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You have been gone from us for almost fifteen long years. So many years to wait to see you again, and yet, so much time to cherish the memories of your short sixteen years of life. Memories are where the proof of life is stored.  I treasure my storehouse of Scott-memories. I thank God that you left so much proof of your relationship with Jesus Christ that we wait with an assurance and a hope that there will be a blessed reunion, we will see you again.

Your are loved and missed by not only Dad, Amy and I.  You are missed by Jeff.  The song he wrote ~ The Brother I've Yet to Meet ~ shares his desire to have known you and have you be a part of his life now.  Kaitlyn, Kyle and Jack miss you ~ we share our memories of you with them, and they love to hear and tell Scott stories.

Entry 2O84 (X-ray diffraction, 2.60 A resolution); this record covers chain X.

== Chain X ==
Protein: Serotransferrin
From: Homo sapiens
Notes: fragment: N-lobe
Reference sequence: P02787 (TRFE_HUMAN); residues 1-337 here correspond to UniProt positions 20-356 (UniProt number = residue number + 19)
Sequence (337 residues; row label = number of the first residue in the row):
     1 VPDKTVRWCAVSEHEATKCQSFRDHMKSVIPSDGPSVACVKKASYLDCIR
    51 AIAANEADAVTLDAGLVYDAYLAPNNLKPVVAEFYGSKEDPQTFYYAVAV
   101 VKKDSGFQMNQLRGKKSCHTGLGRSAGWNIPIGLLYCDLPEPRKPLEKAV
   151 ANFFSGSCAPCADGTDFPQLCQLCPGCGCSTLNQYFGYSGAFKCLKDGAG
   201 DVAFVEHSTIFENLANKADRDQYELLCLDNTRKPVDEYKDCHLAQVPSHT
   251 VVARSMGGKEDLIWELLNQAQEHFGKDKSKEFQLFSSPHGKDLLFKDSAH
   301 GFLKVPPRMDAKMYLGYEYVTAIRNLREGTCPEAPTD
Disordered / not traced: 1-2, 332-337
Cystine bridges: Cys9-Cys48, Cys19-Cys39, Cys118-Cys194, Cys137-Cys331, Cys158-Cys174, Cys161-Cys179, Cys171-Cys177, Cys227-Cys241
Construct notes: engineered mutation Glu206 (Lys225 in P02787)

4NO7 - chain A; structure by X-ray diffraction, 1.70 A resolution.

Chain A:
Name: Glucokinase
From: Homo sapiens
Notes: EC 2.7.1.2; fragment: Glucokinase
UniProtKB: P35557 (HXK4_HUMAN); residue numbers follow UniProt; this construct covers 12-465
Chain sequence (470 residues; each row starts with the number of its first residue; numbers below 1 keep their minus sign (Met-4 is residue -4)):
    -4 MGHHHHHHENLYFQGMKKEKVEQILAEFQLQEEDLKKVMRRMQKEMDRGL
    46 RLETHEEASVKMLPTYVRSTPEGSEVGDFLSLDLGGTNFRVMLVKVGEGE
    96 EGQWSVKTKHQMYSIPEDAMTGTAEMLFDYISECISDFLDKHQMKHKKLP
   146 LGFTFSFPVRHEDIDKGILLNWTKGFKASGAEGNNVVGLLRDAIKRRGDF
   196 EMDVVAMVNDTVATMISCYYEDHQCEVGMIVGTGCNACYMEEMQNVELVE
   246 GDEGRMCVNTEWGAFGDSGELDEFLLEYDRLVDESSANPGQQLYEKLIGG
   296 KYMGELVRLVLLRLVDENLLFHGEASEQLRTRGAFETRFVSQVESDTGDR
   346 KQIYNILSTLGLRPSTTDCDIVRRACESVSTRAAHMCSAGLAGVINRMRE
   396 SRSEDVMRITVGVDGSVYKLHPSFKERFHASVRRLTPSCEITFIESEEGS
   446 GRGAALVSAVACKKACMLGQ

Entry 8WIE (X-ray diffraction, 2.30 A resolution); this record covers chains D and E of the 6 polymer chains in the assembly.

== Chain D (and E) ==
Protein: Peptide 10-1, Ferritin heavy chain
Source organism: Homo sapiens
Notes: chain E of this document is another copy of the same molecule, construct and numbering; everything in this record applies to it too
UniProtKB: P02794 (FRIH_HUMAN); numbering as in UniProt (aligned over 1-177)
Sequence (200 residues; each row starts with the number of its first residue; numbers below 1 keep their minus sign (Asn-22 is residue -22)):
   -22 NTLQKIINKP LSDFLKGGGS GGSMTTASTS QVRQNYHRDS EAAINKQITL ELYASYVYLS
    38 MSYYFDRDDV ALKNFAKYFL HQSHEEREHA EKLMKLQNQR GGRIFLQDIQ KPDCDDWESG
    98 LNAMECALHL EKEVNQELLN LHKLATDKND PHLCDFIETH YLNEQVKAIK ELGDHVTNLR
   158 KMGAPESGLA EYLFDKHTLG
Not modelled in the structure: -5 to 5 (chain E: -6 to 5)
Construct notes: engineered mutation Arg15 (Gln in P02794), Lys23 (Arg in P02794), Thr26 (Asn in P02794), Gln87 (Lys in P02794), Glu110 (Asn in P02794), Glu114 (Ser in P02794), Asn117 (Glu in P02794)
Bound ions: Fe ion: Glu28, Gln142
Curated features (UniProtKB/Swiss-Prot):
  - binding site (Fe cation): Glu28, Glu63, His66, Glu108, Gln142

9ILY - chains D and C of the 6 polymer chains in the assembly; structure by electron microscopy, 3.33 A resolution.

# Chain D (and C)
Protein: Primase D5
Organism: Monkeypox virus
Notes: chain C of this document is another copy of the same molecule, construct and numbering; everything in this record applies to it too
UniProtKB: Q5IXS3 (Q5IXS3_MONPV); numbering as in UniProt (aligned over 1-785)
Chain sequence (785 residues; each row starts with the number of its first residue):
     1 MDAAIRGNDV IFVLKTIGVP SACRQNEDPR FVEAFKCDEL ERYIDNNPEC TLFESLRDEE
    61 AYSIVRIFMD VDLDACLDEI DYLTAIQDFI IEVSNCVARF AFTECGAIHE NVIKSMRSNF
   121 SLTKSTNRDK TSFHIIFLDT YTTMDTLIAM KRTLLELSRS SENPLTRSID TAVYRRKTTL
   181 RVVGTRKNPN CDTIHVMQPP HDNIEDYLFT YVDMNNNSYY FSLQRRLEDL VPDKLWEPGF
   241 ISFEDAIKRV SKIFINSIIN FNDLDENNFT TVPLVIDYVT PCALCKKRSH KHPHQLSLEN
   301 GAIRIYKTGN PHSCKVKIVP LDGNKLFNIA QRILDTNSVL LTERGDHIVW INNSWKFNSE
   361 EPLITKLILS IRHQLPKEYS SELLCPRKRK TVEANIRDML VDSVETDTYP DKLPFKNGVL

Kaitlyn asked me yesterday, How old is Uncle Scott going to be tomorrow? I loved that she asked me in the present tense because although you are not physically part of our lives, you are forever part of our lives as we have transformed our relationship with you from one of presence to one of memory.  Kaitlyn knows with confidence that although your life on earth has ended, you are more alive today than ever in His presence.

Perhaps the words of the song by Mercy Me captures the content of my heart today ~ If home is where my heart is, than I'm out of place ... I've never been more homesick than now.

Happy Birthday, Scott.

Love,
Mom

Birthday Blooms